Energy

Will Saubhagya targets be met?

It would be difficult till Decentralised Renewable Energy is not incorporated seriously

By Rohit Pathania
Last Updated: Thursday 13 September 2018
Saubhagya Scheme
Saubhagya scheme was launched to achieve the goal of giving every household the access to electricity by December 31, 2018. Credit: Jonas Hamberg Saubhagya scheme was launched to achieve the goal of giving every household the access to electricity by December 31, 2018. Credit: Jonas Hamberg

The latest conference of Power and New and Renewable Energy ministers of states and union territories was held on July 3, 2018 at Shimla, Himachal Pradesh. Minutes of the meeting uploaded by the Union Ministry of Power and New and Renewable Energy on August 27, 2018 laid bare some critical facts for electrification that shall certainly make the Union government uncomfortable. Even though the household electrification rate has crossed 30,000 households per day, there are wobbly progress signals coming from several states.

Projects seem to be getting stalled due to a host of reasons. While logistical challenges were always present, the level of coordination among various state and central agencies leaves much to be desired. Some of the states where electrification rates are the poorest—Assam, Tripura, Odisha and Meghalaya— have reported issues in dealing with the Union government-owned Rural Electrification Corporation (REC) of India. Incorrect data on the number of non-electrified households, a major discrepancy, has resurfaced again.

A particularly problematic issue, and this is where the government is indeed at fault, has been the utter lack of focus on the large scale utilisation of decentralised renewable energy options for meeting the target. To be fair, the programme has been aiming to utilise solar home systems in some areas; however, there has been too much emphasis on extending the grid mainframe to the households.

Another major concern remains the quality of power supply in several so-called “electrified areas”. A recent report by the Centre of Science and Environment (CSE) had pointed out the classic challenge of service quality in Uttar Pradesh—despite an increase of 7.7 per cent per annum in the aggregate electricity supply over the past five years, the state’s peak deficit is still 10.9 per cent. As noted in the report, declining energy deficits merely reflect the difference between energy demanded by distribution utilities (DISCOMs) and supplied by the generating companies—this only considers customers connected to the grid. Further, DISCOMs don’t always purchase electricity despite consumer demand even when consumers are able to pay. This reflects the reality of several other states, and seems to have been completely ignored in the euphoria surrounding the “surplus” power generation in India.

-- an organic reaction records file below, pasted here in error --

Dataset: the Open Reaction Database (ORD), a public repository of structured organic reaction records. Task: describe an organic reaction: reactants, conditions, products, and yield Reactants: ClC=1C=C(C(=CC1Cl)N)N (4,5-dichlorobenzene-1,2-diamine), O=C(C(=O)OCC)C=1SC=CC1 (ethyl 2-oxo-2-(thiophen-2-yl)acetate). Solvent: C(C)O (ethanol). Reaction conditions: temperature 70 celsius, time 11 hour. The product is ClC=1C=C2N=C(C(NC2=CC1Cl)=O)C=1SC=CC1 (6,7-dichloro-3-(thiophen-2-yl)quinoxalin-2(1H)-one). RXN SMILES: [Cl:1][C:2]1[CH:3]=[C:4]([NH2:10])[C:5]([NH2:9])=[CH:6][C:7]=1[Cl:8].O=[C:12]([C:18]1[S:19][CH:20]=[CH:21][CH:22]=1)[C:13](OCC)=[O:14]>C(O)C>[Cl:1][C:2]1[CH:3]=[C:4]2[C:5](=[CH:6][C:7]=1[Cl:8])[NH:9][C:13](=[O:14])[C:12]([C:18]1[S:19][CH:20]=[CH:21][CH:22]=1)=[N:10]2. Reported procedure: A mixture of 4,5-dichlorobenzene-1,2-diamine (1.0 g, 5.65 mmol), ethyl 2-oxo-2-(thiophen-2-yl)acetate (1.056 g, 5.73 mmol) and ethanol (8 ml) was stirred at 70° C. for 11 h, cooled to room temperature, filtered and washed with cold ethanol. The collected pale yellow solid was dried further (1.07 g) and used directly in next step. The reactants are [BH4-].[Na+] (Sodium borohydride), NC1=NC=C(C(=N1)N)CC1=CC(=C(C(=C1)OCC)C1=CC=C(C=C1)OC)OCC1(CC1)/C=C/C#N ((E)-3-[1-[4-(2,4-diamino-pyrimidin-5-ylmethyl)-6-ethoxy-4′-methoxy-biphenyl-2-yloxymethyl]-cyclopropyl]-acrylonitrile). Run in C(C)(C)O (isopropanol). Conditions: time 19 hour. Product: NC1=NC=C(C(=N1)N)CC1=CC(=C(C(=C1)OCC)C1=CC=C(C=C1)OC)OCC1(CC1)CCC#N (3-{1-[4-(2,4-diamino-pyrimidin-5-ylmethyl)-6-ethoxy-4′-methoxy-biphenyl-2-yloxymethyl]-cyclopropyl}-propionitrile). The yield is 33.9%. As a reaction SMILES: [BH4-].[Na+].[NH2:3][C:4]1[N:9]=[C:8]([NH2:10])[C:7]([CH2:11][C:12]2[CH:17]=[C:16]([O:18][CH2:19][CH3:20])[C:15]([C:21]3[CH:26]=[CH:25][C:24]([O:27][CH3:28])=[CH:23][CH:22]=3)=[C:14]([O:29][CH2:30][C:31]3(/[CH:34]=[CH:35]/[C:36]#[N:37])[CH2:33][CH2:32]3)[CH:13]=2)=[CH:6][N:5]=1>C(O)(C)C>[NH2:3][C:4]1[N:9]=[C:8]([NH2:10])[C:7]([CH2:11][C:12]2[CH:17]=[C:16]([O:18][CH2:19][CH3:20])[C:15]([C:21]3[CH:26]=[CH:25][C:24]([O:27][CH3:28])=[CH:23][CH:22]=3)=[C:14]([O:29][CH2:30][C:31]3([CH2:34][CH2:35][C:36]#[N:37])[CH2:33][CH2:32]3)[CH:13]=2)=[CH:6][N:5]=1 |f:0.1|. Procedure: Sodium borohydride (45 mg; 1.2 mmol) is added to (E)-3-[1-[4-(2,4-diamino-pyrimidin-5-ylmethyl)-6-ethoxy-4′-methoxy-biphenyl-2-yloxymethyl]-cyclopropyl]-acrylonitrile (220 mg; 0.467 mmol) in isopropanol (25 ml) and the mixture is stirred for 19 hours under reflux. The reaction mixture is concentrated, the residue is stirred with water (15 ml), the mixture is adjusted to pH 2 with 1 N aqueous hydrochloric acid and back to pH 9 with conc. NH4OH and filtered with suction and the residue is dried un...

One more paradigm increases the complexity—DISCOMs are supposed to ensure financial health, whereas the willingness and ability to pay electricity bills among the non-electrified households has not been completely tested. A prime example of this can be seen in the levels of commercial losses that DISCOMs still bear and the hard-to-recover subsidy on tariff given to rural areas. The difference in power cut durations between rural and urban areas stands testimony to it.

In such complex environments, the promise of Decentralised Renewable Energy (DRE) solutions to achieve 100 per cent household electrifications must not be ignored. There are several arguments running against the mini grids, many of which deal entirely with the cost of electricity supply charged by some of these companies. However, one must remember that the conventional grid becomes cheaper in comparison solely due to the inherent economies of scale. If a replicable business model implements itself across several places, one could very well experience the same, as procurement costs and financial costs can be negotiated better against a piecemeal purchase system.

Another critical area where DRE can complement the current efforts of electrification is the much-needed stability in rural area supplies. As CSE had pointed out in its report, peak deficits in rural areas make DRE solutions competitive when properly accounted in actual tariff and supply scenarios. In the scenario of power cuts ranging from 2 to 6 hours a day, such options can be powered up to ensure that the consumers do not end up in prolonged periods of darkness. Such a system will not be novel—it will essentially be another form of a reserve power back up system one sees in several plush urban housing societies in urban India. Such standby capacity also has provisions under Section 11 of the Electricity Act, 2003, and must be encouraged by the government. If grid-connected rooftop solar can be accepted, so should these other options like mini-grids. The necessity in such a case would be the ability of DISCOMs to sign short-term power purchase agreements, which it does when it procures power from the energy exchanges.

DRE has a major role to play in the electricity market. In a world moving towards increasing decentralisation of the grid, it is important that the government identifies the challenges of universal electrification and utilises all possible measures at its disposal to ensure 24X7 power for all.

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